Last week the bankruptcy court backed a request from United’s parent UAL to prevent large stock holders – those with approximately 2.5 million shares or more – from selling or transferring their holdings (see UAL Gets Court Order Halting Stock Sales ). The company said the move is necessary to help preserve current operating losses, which it can use to avoid current and future tax liabilities. A change in ownership could complicate the use of the carryforwards. The court order barring the sales will be in effect until a December 30 hearing determines its suitability.
State Street said that it must be allowed to continue selling UAL stock in order to comply with ERISA’s (the Employee Retirement Income Security Act of 1974) requirement that trustees of qualified plans act in the best interests of plan participants and their beneficiaries.
In court papers, State Street said it holds equity securities in United Airlines that, upon conversion, will be equal to 32.5 million common shares, according to Dow Jones. Those papers also note that, based on State Street’s analysis and advice of advisers, if the stock could be sold immediately, the trust would realize $37 million. However, if State Street isn’t permitted to sell the shares, there is great risk they will lose all of their value.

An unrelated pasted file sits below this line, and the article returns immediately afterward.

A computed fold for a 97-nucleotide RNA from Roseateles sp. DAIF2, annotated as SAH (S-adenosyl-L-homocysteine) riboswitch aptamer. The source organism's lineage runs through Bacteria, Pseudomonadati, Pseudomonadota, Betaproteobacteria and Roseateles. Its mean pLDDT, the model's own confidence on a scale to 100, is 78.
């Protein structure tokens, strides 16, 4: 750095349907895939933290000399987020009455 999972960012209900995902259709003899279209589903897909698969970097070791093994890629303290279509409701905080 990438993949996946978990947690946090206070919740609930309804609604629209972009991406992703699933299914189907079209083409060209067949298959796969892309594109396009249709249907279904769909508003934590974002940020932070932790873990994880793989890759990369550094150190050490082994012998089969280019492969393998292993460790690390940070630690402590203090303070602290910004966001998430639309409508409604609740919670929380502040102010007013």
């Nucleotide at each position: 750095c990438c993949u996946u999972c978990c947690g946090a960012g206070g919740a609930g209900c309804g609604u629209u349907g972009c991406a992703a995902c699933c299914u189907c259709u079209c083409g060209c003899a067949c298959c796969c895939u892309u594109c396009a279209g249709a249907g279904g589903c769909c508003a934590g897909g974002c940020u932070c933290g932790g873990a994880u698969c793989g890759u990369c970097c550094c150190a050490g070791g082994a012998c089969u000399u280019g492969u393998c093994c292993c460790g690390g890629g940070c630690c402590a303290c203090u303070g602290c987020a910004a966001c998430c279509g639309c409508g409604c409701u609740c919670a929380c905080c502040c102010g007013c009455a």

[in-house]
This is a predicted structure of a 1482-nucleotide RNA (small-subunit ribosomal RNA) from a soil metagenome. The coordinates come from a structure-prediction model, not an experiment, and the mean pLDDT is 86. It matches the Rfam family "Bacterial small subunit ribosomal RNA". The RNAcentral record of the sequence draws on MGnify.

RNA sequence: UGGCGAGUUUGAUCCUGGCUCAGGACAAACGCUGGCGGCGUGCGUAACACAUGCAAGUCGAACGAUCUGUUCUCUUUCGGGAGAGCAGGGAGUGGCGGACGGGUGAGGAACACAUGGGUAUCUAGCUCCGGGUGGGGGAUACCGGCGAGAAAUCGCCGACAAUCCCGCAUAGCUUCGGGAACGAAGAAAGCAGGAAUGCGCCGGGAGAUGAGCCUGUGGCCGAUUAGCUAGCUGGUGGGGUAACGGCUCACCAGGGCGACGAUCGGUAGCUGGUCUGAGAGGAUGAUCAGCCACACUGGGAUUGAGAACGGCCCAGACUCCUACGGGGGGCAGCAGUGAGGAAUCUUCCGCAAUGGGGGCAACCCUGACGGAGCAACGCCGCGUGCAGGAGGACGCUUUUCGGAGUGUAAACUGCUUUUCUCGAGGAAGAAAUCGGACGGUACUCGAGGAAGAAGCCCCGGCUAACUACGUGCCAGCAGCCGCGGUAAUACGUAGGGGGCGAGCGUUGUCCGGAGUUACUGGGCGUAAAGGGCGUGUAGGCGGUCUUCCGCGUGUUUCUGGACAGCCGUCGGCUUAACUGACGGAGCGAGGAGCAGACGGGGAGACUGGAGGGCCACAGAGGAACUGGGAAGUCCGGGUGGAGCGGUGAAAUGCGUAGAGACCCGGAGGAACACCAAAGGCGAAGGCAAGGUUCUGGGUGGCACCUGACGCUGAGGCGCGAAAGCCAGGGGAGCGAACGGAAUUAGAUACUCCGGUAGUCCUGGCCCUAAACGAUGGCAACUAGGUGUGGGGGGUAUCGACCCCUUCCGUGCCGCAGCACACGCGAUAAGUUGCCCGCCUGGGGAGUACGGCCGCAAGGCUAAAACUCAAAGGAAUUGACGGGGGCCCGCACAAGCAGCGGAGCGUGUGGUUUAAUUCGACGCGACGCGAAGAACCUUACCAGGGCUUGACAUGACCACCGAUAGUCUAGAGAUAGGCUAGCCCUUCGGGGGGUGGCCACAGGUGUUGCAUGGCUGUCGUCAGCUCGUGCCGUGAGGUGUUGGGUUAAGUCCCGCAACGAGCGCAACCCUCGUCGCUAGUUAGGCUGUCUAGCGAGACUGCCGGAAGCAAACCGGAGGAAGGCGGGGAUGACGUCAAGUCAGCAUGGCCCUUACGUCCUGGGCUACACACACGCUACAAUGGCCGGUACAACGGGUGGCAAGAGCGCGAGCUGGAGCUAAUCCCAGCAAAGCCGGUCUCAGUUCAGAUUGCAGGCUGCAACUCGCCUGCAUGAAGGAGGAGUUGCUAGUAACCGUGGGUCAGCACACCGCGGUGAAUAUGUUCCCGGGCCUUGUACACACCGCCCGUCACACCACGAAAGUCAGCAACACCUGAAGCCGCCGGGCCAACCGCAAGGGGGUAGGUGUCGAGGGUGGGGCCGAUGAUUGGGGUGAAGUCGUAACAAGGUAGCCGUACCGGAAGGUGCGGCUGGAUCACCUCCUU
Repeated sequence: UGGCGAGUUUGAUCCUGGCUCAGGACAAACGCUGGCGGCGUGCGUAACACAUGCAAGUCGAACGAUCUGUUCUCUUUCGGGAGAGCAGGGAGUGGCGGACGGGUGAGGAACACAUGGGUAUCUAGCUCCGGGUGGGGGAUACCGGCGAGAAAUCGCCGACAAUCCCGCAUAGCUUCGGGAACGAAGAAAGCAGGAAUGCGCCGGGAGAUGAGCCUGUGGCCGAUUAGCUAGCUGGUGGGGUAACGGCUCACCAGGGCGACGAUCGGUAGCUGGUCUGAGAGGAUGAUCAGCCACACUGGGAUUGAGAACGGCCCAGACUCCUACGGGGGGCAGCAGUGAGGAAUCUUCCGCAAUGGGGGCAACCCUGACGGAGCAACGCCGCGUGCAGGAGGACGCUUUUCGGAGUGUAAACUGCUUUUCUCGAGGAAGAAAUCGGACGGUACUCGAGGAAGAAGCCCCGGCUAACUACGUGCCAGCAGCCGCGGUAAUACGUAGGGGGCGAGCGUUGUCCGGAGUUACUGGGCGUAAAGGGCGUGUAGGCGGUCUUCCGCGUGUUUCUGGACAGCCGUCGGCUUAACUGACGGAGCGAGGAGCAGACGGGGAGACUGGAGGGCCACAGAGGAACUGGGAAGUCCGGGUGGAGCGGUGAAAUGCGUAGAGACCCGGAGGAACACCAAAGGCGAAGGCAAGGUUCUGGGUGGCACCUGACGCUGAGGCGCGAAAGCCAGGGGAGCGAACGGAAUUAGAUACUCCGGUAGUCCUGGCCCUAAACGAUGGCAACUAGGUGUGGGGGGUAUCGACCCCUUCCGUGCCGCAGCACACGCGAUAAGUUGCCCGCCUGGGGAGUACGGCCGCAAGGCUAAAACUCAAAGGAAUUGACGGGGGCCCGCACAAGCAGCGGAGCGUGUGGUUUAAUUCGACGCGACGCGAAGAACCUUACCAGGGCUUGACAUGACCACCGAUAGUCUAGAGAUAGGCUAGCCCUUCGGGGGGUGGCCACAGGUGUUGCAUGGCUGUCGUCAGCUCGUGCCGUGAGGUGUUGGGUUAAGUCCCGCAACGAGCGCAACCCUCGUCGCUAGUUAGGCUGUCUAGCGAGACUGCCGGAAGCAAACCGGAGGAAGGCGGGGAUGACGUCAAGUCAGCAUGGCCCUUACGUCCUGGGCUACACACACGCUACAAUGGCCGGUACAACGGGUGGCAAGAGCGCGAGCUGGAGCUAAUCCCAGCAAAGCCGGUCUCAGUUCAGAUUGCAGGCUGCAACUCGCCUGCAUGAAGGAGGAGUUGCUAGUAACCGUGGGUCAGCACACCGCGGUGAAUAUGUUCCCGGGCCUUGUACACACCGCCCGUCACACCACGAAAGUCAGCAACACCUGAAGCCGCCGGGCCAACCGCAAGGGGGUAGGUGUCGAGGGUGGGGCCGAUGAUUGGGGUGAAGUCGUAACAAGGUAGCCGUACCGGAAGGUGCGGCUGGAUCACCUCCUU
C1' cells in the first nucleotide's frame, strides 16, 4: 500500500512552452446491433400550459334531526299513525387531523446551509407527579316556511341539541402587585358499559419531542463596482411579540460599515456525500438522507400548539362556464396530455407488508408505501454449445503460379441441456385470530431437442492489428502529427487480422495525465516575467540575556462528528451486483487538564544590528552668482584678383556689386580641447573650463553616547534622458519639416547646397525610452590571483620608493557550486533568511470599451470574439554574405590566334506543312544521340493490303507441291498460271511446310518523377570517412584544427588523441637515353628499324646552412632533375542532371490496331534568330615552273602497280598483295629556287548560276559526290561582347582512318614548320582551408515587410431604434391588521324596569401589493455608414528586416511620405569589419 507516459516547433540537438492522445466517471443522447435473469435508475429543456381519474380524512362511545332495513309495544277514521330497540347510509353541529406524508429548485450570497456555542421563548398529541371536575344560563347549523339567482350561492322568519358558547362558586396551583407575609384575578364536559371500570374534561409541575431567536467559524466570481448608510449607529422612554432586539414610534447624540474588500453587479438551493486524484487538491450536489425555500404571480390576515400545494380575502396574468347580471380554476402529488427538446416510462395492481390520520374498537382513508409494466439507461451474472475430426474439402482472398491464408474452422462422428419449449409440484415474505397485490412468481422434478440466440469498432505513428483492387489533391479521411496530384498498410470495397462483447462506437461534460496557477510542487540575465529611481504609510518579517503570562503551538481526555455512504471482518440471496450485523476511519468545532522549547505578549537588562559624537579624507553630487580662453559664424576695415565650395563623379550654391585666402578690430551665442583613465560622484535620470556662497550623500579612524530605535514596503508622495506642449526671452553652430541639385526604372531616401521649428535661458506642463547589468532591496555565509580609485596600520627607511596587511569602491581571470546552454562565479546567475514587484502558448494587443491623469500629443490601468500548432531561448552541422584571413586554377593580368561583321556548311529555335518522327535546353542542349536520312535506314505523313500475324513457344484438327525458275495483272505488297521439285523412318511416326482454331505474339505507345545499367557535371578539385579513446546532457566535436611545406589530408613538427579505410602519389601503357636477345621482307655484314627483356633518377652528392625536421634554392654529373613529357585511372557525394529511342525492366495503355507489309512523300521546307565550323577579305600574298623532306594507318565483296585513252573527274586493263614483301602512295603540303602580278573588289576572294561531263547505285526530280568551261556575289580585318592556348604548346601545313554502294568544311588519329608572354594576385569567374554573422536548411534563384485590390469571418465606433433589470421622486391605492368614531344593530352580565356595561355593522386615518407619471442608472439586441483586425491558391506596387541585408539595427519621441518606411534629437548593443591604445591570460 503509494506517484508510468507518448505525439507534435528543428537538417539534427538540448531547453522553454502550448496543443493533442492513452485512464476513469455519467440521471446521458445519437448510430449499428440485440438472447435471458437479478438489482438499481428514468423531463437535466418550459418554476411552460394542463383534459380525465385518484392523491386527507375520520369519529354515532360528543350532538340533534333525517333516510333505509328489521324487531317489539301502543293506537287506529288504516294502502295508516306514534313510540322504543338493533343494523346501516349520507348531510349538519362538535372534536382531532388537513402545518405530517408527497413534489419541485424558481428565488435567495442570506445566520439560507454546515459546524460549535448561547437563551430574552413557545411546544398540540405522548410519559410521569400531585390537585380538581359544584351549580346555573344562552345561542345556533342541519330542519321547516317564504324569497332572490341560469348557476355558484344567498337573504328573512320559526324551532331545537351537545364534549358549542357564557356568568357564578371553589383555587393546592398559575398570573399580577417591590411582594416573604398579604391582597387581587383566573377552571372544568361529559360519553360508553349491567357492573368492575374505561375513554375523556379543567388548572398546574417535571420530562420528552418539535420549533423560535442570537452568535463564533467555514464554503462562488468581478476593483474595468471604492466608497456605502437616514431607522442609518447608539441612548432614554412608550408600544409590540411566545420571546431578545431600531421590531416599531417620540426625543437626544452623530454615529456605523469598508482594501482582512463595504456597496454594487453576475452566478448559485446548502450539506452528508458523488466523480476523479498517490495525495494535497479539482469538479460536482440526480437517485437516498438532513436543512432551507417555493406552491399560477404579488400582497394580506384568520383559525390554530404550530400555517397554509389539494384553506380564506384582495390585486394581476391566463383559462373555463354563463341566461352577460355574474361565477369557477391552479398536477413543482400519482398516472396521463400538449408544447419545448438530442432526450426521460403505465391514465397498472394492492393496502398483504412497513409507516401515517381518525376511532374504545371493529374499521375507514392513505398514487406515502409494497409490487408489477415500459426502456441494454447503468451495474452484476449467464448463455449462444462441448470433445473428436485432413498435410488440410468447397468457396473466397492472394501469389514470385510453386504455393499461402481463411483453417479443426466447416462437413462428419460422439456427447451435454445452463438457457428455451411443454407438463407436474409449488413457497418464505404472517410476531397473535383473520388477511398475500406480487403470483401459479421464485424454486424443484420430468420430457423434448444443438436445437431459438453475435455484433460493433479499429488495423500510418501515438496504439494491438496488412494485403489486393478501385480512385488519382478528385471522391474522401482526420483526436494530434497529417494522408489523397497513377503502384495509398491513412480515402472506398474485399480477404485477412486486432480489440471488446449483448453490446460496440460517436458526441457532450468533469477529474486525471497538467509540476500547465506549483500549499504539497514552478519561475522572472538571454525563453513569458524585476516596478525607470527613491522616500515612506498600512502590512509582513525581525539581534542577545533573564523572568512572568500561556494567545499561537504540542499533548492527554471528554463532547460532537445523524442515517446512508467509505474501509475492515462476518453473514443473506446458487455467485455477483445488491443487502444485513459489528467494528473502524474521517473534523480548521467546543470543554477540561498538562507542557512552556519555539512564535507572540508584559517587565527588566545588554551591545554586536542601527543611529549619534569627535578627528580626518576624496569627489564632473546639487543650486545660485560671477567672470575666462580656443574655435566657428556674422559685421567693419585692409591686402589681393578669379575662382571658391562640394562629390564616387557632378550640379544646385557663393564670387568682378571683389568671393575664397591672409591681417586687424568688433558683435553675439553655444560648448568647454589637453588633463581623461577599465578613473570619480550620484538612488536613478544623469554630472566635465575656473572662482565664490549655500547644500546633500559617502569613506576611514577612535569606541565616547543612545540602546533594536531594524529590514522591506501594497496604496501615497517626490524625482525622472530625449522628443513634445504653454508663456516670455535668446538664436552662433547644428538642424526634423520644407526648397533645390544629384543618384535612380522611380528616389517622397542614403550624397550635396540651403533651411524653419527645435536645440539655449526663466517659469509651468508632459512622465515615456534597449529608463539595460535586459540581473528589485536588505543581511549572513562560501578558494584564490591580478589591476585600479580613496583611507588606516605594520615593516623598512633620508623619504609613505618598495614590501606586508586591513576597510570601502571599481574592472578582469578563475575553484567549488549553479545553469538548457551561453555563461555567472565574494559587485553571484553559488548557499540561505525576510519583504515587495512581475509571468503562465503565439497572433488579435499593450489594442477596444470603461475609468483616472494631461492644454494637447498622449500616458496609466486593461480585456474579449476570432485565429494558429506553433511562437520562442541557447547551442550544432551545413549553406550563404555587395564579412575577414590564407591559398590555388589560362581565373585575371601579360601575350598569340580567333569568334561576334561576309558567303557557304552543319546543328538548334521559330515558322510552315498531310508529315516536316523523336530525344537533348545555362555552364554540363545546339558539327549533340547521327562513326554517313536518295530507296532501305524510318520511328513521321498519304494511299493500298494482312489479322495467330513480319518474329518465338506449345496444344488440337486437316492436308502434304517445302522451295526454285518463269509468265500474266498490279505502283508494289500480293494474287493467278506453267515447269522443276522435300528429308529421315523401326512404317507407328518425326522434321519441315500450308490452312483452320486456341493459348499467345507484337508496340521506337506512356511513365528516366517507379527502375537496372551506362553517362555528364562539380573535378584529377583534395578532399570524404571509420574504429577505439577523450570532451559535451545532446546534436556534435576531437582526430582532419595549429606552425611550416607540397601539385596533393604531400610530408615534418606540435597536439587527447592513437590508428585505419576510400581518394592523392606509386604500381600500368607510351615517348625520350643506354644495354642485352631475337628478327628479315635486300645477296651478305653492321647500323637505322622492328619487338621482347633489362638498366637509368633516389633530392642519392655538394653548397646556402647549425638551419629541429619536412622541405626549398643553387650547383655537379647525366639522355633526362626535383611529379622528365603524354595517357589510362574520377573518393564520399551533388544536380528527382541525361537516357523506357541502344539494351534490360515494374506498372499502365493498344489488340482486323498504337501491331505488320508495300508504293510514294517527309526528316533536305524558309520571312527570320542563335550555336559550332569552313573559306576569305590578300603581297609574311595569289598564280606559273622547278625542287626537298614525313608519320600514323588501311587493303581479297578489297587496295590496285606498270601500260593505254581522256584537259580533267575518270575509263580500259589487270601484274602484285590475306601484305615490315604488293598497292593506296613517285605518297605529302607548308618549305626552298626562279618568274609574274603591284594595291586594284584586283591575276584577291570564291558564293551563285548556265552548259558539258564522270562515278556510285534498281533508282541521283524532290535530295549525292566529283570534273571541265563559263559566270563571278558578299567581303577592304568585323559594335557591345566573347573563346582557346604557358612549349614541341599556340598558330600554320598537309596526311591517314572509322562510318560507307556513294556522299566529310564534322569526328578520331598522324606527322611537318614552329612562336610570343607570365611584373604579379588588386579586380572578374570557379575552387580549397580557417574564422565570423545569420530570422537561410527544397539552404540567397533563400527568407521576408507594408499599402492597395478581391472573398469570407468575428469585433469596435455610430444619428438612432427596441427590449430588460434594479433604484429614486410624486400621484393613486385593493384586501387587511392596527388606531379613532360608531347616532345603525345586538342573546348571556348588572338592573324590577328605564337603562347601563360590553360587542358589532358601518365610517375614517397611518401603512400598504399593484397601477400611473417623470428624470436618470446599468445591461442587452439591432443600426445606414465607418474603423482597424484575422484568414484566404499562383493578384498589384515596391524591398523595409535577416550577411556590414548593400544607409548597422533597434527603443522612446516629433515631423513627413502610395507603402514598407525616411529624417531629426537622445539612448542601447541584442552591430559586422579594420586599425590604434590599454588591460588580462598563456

In its motion, State Street said it wants the court to exempt it from the sale restrictions, or provide a bond, letter of credit, or other cash equivalent totaling $37 million that would be used to compensate employees participating in the employee stock ownership plan (ESOP).
State Street also said that the bankruptcy court lacked the proper jurisdiction to stop the sale of UAL stock currently held in the stock option plan because the stock isn’t an asset of the bankrupt company.
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